Married to a chef: 5 Things
I was just reading this article today written by a chef, who on his profile says he’s also a writer and marketer which explains why his writing is all PR lingo – unreal and matyr meets pep talk. Feels like PR masquerading as a chef – but that works because it gets the message out! Chefs tend to be shy and mostly grumpy and express themselves on the plates, which really is the most important thing, pity about the PR if they were all better at it, every chef that makes amazing food would get the full credit they deserve. Unfortunately life is fair and some people have the gift of the gab and mediocre culinary skills, while others delivery magical deliciousness without a brag. (my husband is the latter and admittedly I don’t do enough talking on his part!)
So, I couldn’t relate to anything in that article, but this piece I could relate to. So, being married to a chef is wonderful and there are tons of articles, blogs and support groups for wives of chefs where they exchange tips on how to deal with the gruelling hours of their other halves, never celebrating any festive holidays and a large part of the time playing single mum. Thankfully we live in Asia and if we had kids, we would have the luxury that I couldn’t be more grateful for – to hire domestic help. I am already ever grateful for our helper since housekeeping really isn’t my forte.
Like my plate – it’s always half full of deliciousness like that potato ice cream and caviar on the husband’s restaurant menu – always an amazing on-going dinner conversation to be had.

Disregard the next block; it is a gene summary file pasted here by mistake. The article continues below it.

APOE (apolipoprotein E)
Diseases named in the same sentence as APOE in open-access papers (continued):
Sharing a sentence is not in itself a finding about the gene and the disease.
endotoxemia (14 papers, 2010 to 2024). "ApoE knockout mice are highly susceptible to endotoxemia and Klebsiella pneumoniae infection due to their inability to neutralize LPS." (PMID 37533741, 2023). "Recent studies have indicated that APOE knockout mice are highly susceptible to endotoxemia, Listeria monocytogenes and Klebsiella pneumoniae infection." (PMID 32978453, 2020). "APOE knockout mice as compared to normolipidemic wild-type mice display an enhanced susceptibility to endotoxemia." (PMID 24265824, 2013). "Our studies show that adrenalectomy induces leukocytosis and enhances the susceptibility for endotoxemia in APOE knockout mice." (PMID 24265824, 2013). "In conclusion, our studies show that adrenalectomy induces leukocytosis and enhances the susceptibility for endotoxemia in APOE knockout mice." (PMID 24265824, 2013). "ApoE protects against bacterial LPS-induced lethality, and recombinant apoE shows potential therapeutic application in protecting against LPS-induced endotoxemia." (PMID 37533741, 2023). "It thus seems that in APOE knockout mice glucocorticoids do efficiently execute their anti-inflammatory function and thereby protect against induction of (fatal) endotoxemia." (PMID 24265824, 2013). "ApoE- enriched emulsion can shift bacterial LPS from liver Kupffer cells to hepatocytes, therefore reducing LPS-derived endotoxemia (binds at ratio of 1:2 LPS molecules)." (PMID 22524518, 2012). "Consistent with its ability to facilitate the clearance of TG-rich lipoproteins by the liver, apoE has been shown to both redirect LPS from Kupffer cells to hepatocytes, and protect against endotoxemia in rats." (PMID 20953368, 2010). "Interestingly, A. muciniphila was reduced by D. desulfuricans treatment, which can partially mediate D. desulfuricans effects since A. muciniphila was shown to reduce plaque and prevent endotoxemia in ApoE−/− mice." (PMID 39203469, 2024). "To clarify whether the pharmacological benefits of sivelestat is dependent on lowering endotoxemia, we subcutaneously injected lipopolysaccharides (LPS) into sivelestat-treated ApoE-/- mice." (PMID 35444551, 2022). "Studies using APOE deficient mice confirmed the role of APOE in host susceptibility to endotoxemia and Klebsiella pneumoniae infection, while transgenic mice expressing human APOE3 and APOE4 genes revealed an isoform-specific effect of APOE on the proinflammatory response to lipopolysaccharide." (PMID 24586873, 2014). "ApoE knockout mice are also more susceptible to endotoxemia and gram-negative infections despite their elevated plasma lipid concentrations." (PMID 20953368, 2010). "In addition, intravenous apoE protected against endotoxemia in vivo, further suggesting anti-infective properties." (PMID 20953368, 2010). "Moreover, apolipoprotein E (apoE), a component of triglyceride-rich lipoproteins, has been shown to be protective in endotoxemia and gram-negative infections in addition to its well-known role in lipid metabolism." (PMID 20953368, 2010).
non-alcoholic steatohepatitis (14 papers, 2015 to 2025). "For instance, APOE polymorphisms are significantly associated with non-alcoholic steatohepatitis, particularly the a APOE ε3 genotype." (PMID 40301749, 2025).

So, everyone gets super excited when they hear you’re married to a chef, a Michelin starred one at that. So, here’s the low down as it is. It isn’t all fun and games, glamorous deliciousness. I think the other factor often overlooked is, in intercultural marriages, you crave for different comfort foods and often times I’m craving something Asian and him a large piece of steak. There’s definitely more to compromise and thankfully he doesn’t critique my Asian cooking!
1. I do most of the cooking at home.
Sorry to burst the bubble, all the Michelin starred gourmet deliciousness doesn’t take place everyday in the household after his 14 hour workday slaving behind the stoves. It’s me making simple Asian food! And because I have an equally demanding work schedule, sometimes I don’t have time to cook and I am ever- guilty of the sometimes empty fridge because of work travels and long work days. I look around my immediate social circle and am beginning to see the challenges of having a career when married to a chef… I guess you can’t have both parties working similar hours! As they say…. women can’t have it all!
2. We always get the special experience in restaurants – thank you global chef fraternity
Admittedly, many of our fine dining meals with the husband is never the usual experience, we take our aperitifs sometimes in the kitchen with the chef, get sent extra special dishes, always get to visit the kitchen after service and more often than not, the chef comes to sit with us at the table to talk about his menu, dishes and catch up with mundane life talk.